Canon 90D - A Bird Photographers Perspective

AlanF

Canon 5DSR II
Aug 16, 2012
5,756
3,091
You say that the IQ is good only up to iso 800, which is contrary to my experience. What RAW converter and noise suppression are you using?
 
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AlanF

Canon 5DSR II
Aug 16, 2012
5,756
3,091
More on the claim that the 7DII has better noise at high iso. That well known lover of Canon DPR allows you to compare the noise - see: https://www.dpreview.com/reviews/canon-eos-90d-review/5 and dial in the 7DII in the menus to compare the 2, preferably using the "COMP" setting to see at the same output size. And this is what DPR says on that page:

Image quality

The Canon EOS 90D has a new 32.5MP APS-C sensor - the highest-resolution chip in its class. Image quality is noticeably improved across the board compared its 24MP predecessor and Raw IQ is on par with the best of its APS-C competition, mirrorless or DSLR. JPEG color from the 90D continues to be a favorite, but high ISO noise reduction is sloppy, blurring away detail.

Key takeaways:


  • Excellent Raw detail capture and high ISO noise performance
jpeg output may have too aggressive noise reduction but most bird photographers use RAW.
 
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Maximilian

The dark side - I've been there
Nov 7, 2013
2,635
449
Germany
... jpeg output may have too aggressive noise reduction but most bird photographers use RAW.
The German "fotomagazin" journal has tested the 90D, also against 7D2. IQ is always tested with OOC JPEGs.

Overall IQ (90D / 7D2):
82% / 78% - big advantage due to higher resolution

Noise (100/200/400/800/1600/3200/6400 ISO; "1" is best):
90D: 1,9/2,0/2,1/2,2/2,7/3,2/4,5
7D2: 1,8/1,8/1,9/2,2/2,7/3,0/4,5
almost pair, great result if you think about a 60% increase in resolution.

Nikon D7500 outperforms the noise at highest ISO (3200/6400: 2,9/3,4) but loses because of lower resolution (IQ: 77%)

Hope, these numbers help in argumentation.
 
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Glenn Bartley

EOS 80D
Jul 2, 2014
108
58
www.glennbartley.com
I'd say to download the full rez jpg samples off my site and compare for yourself in a real world shot. To my eyes anyways the 90D looks about a stop worse.

My problem with the studio test images is they are shot in scenarios that you wouldnt actually need to use such a high ISO. So for example shooting their test image at ISO 3200 when it is plenty bright out that you could have used ISO 400. In the field you of course always use the lowest ISO to achieve the image you are after. For me and with birds you inevitably wind up flirting with slow shutter speeds to keep the ISO down. Thats why I did these tests at the very end of the day in dim light. What I believe to be a more real world scenario.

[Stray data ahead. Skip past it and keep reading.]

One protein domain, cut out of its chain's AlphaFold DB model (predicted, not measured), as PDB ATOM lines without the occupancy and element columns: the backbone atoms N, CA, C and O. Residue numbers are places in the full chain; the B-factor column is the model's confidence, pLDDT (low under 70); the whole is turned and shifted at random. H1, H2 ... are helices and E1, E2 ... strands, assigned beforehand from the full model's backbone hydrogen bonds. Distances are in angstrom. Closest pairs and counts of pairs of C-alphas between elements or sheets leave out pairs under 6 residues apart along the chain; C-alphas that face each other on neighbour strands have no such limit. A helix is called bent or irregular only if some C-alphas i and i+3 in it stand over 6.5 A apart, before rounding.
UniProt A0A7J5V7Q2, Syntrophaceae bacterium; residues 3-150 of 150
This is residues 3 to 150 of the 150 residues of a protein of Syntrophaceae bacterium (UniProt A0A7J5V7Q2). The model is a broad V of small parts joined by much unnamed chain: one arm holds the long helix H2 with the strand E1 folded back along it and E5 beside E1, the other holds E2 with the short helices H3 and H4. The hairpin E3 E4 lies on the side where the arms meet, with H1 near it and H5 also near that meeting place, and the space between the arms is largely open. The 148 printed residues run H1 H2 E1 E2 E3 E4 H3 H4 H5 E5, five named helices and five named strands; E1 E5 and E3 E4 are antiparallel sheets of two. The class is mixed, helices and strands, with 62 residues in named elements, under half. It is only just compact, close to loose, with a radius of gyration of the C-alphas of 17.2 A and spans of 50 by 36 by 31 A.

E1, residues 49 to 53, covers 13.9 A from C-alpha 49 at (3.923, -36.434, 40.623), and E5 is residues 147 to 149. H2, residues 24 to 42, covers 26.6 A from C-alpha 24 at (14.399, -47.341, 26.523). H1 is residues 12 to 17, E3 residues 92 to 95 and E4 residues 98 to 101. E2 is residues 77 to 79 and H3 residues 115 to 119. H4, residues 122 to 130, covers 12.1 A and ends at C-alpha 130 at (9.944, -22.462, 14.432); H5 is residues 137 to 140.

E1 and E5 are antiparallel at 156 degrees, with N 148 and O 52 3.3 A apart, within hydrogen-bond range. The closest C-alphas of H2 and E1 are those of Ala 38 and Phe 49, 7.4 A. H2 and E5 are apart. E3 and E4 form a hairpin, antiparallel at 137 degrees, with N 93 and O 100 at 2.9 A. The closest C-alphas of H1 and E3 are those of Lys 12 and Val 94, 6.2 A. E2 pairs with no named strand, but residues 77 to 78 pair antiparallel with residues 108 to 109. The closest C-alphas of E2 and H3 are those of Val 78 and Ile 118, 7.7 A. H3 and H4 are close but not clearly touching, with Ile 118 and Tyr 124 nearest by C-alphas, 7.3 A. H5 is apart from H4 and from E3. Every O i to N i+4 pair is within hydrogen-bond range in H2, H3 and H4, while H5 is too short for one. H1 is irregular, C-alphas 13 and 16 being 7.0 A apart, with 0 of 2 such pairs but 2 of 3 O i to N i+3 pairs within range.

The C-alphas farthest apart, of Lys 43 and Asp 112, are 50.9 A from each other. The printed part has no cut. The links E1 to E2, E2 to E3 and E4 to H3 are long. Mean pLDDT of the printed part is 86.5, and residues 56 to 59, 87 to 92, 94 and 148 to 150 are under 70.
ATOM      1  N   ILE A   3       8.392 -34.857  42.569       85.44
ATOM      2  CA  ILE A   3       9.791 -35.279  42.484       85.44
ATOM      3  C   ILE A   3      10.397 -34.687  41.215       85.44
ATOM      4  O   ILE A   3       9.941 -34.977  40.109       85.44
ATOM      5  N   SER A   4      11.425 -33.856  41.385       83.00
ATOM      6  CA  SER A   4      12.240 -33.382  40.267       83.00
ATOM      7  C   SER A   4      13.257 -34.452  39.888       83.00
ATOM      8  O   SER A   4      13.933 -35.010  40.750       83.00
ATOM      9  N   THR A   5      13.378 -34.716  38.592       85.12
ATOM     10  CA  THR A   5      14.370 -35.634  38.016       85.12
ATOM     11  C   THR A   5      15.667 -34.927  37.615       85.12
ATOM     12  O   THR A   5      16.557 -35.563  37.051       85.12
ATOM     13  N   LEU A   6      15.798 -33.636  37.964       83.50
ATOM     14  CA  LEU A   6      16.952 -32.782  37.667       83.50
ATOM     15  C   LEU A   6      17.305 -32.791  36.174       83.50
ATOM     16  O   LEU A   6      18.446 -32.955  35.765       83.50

But everyone is free to make their own conclusions!

Cheers guys!

Glenn
 

AlanF

Canon 5DSR II
Aug 16, 2012
5,756
3,091
I'd say to download the full rez jpg samples off my site and compare for yourself in a real world shot. To my eyes anyways the 90D looks about a stop worse.

My problem with the studio test images is they are shot in scenarios that you wouldnt actually need to use such a high ISO. So for example shooting their test image at ISO 3200 when it is plenty bright out that you could have used ISO 400. In the field you of course always use the lowest ISO to achieve the image you are after. For me and with birds you inevitably wind up flirting with slow shutter speeds to keep the ISO down. Thats why I did these tests at the very end of the day in dim light. What I believe to be a more real world scenario.

But everyone is free to make their own conclusions!

Cheers guys!

Glenn
Thanks for replying Glenn. I don't understand how a series of shots under carefully controlled conditions by dpr can be so wrong compared with yours. Here is a series from the dpr comparator at iso 400, 800, 1600, 3200, 6400 and 512,000 for the 90D on the left and 7DII on the right. The noise levels look pretty similar to me at each iso and you can see what a stop difference in iso makes
iso400_Raw.png
iso800_raw.png
iso1600_Raw.png
iso3200_Raw.png
iso6400_Raw.png
iso51200_Raw.png
.
 
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Joules

EOS RP
Jul 16, 2017
323
248
Hamburg, Germany
for example shooting their test image at ISO 3200 when it is plenty bright out that you could have used ISO 400. In the field you of course always use the lowest ISO to achieve the image you are after.
A lower ISO value doesn't correspond to less noise. If you don't get the desired brightness straight out of the camera but have to increase it in post, you would be better off to use a higher ISO in camera and not adjust in post. So comparing it at the same, high brightness is a legitimate approach.
 
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Glenn Bartley

EOS 80D
Jul 2, 2014
108
58
www.glennbartley.com
A lower ISO value doesn't correspond to less noise. If you don't get the desired brightness straight out of the camera but have to increase it in post, you would be better off to use a higher ISO in camera and not adjust in post. So comparing it at the same, high brightness is a legitimate approach.
As a professional wildlife photographer I just go by what I see and what my experiences are in the real world settings I encounter.

But I'm sure many will value your insights.

Cheers!
 

candc

EOS 6D MK II
Sep 22, 2013
1,264
6
Wautoma, WI USA.
i have been using the camera and i agree with most of your points. especially the disappointing interface. no 2 button backfocus, no using wheel to ev comp in manual, no drive, af, focus mode display in viewfinder. no stop on the mode dial.

so far i have been using it on perched birds and it is great for that.